Primary tabs

Letter from Major Frazer to the President of Congress enclosing lists of Vessels and Ordnance and Ordnance Stores left by the enemy in Boston



[Read May 7, 1776.]

Boston, April 14, 1776.

HONOURABLE SIR: I have taken the liberty to enclose you copies of the lists of vessels, and ordnance, and ordnance stores, left by our enemy in this town, all of which I have properly secured since they evacuated it. A more particular account of the cargoes found in the vessels, with an account of all other King' s stores, I will forward as soon as I can ascertain the amount of each article. I was ordered in here by the Quartermaster-General the same day the enemy left the town, in order to take an account, and secure all King' s stores; which I have been constantly employed about ever since, and hope to finish in about two weeks, when I shall render an account of the whole of my proceedings to Colonel Mifflin, Quartermaster-General. The amount of King' s stores alone will, I am sure, be worth upwards of fifty thousand pounds sterling, besides a number of cables and anchors taken up out of the harbour, in three or four fathom of water. The anchors weigh from thirty-five hundred down to five hundred; some very large cables almost new. The value of these two articles, that I have already got, is computed, by good judges, to be worth three thousand pounds sterling. I have only had twelve hands employed in this work two weeks; they are men that I hired belonging to the town, who are very well acquainted with the harbour. I hope, in two weeks' more, to clear the harbour, and get out a number more of anchors and cables, &c. The men expect to be allowed salvage, besides their pay, for every thing taken beyond low-water mark, as well as for the cargoes of salt, which would all have been lost had we not used the greatest industry to have got it out, as the vessels were all left scuttled. Your Honours will judge whether this demand is reasonable, and please to let me know your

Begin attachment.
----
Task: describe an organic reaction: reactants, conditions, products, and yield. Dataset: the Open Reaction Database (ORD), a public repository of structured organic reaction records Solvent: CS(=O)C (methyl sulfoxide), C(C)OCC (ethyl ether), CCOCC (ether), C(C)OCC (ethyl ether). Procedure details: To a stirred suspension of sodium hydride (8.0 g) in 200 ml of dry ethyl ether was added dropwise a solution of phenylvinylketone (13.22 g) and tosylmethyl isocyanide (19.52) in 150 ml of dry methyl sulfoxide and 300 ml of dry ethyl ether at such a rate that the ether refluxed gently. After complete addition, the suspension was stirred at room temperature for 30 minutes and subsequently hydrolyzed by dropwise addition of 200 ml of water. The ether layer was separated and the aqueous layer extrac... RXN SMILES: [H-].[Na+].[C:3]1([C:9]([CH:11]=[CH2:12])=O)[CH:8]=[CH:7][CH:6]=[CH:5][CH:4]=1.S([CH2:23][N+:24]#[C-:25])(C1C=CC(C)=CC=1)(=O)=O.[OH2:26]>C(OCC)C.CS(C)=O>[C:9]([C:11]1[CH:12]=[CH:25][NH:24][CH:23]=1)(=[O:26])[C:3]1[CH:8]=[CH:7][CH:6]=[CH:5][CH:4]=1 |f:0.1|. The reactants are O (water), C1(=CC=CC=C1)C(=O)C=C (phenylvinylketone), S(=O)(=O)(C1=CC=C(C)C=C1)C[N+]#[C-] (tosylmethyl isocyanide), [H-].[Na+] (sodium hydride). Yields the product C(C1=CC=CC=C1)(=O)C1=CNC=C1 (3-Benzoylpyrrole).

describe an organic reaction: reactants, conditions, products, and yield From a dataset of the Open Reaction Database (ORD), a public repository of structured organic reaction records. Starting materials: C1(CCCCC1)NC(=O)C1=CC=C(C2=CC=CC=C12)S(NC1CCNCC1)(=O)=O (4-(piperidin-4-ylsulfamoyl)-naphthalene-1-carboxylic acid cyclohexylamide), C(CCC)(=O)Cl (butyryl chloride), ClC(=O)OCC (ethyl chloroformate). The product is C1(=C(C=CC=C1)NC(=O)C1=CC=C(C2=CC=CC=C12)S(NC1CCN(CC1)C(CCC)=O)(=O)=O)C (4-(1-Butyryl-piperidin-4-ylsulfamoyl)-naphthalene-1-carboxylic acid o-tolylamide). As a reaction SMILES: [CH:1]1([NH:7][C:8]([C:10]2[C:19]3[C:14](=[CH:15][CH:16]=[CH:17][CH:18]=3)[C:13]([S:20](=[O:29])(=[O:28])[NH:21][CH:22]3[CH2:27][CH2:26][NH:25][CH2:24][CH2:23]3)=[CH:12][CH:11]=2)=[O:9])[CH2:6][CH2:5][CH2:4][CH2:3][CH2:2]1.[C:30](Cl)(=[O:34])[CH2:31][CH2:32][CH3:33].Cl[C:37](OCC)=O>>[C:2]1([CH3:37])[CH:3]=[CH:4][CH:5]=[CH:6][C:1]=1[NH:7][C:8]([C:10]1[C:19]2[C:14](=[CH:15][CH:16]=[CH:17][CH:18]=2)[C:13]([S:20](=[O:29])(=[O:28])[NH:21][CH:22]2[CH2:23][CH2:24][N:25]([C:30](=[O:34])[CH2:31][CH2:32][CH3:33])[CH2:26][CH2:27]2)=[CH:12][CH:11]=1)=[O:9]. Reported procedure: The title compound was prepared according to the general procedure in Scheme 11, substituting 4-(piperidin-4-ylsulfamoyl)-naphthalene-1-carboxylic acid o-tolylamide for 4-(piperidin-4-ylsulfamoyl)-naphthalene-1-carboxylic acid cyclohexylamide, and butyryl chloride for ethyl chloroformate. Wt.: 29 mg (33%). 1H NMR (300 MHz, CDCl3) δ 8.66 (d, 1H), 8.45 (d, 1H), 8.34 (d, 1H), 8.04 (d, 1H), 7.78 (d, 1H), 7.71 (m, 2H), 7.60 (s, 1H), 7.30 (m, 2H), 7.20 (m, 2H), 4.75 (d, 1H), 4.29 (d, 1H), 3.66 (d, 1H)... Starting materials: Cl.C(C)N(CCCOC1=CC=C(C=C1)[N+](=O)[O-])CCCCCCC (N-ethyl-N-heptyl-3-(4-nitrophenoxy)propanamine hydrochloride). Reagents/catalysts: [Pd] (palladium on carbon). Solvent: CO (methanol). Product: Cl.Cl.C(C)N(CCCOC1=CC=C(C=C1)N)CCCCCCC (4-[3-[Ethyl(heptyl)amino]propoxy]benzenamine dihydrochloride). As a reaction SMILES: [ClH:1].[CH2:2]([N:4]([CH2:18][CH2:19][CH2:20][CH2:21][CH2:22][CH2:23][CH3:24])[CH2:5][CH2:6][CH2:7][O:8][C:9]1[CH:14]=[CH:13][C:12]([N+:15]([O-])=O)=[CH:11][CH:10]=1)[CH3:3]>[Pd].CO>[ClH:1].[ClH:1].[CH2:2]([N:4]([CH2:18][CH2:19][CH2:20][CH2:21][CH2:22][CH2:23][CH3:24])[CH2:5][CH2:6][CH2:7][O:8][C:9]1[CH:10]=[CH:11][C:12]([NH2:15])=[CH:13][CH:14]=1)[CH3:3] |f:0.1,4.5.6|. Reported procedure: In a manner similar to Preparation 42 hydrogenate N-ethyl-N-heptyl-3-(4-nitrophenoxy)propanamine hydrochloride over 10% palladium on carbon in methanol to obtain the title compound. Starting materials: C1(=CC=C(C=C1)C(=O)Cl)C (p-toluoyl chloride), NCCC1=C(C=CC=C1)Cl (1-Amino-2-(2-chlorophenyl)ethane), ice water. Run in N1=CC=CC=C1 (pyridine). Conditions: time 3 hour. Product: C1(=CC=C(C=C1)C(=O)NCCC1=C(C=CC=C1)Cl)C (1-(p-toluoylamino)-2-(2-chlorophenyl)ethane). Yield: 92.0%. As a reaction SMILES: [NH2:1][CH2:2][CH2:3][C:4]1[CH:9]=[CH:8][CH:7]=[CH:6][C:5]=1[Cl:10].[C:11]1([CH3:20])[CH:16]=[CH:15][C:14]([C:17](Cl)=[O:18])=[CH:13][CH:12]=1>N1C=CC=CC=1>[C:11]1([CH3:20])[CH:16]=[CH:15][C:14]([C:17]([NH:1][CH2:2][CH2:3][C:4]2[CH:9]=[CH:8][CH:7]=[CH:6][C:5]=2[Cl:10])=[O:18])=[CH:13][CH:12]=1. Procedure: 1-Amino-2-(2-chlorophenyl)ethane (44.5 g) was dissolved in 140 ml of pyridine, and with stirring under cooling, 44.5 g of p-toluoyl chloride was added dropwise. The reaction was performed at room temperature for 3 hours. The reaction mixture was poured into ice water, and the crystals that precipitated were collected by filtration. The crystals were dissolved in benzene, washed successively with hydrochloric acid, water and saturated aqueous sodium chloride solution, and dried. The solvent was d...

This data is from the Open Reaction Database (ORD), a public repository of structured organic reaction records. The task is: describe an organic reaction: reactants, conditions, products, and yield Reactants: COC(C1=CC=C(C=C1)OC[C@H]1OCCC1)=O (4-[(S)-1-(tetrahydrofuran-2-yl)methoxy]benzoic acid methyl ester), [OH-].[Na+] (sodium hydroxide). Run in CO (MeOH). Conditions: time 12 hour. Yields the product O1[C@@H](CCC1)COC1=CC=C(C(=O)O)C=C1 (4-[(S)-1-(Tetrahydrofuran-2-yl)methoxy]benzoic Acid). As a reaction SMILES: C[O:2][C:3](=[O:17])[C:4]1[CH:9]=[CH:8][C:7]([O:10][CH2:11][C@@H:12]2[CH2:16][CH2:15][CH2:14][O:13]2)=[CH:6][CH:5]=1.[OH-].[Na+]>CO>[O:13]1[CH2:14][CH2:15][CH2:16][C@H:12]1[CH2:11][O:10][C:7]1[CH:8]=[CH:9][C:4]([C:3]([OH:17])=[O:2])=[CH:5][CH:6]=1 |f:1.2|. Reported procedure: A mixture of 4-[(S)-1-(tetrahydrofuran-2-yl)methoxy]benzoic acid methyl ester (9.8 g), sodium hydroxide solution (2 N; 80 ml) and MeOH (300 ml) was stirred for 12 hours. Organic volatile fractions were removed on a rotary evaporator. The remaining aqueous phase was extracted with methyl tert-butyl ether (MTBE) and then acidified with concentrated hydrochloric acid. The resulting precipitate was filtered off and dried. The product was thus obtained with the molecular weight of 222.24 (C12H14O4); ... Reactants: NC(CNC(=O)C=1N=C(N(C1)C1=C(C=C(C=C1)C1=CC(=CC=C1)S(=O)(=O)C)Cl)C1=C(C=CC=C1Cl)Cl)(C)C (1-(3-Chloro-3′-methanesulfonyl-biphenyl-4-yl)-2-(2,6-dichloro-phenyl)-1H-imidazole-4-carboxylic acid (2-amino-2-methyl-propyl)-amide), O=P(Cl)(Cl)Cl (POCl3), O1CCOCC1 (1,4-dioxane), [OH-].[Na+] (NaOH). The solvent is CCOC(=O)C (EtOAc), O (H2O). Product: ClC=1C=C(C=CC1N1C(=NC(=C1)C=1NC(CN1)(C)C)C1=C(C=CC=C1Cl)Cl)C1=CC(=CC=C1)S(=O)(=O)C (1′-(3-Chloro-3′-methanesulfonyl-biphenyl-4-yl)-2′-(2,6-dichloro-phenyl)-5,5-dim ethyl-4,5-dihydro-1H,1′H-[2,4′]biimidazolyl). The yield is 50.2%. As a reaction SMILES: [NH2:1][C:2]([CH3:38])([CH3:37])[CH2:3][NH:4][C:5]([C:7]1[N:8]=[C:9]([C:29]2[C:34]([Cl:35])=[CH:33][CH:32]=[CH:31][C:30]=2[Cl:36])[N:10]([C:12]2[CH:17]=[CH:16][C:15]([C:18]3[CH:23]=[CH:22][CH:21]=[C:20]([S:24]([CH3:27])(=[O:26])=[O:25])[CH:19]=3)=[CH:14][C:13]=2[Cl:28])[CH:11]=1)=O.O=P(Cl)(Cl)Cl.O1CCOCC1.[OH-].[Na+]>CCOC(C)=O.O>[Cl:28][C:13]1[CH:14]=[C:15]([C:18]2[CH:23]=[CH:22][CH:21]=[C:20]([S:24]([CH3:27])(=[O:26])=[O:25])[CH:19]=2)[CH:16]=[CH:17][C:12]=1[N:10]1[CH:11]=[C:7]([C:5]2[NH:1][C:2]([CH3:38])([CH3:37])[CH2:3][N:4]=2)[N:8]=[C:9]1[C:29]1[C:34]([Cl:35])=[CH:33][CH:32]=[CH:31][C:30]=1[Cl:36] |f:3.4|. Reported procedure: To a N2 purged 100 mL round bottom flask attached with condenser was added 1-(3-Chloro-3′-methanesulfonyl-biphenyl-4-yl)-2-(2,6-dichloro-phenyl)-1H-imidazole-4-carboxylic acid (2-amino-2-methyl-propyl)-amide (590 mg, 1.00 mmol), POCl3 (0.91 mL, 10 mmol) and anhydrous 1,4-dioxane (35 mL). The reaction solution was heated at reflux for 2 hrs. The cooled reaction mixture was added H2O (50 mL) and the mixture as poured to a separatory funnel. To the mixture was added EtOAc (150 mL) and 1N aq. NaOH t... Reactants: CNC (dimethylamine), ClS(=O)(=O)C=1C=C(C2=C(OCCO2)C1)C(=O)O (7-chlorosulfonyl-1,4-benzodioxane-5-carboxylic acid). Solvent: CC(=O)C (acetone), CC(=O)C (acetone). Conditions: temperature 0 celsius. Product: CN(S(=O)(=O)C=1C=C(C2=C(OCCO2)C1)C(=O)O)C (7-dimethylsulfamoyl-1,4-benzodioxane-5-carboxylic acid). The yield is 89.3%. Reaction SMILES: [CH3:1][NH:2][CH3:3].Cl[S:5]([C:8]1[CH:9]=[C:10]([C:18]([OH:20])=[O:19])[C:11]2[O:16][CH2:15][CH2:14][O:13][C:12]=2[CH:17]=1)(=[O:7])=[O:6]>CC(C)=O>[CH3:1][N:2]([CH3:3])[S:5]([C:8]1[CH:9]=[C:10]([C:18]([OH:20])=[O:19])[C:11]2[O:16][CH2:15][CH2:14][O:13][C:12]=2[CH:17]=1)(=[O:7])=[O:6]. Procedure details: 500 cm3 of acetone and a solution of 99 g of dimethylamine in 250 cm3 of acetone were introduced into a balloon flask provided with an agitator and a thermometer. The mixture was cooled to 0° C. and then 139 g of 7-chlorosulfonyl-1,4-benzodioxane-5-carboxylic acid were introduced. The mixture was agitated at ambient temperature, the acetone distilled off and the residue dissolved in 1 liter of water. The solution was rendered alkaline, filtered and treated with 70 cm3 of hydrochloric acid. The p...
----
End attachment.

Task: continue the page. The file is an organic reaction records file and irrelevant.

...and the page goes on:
determination. If you think any extraordinary trouble is worth any more than my pay as Assistant Quartermaster-General, you will please to make me what allowance you think proper. His Excellency has been pleased to give me a Majority in the Sixth Regiment of Foot, which I shall join as soon as I finish the above business, which I am ordered to do; and I am, your Honour' s most obedient, humble servant,


Assistant Quartermaster-General.

To the Honourable John Hancock, Esq.

P˙ S. The Quartermaster-General has fixed upon Jonathan Williams, Esq˙, of Boston, as agent to dispose of all stores found here, except what we want for our Army. He has already sold, to a large amount, horses, wheat, flour, &c.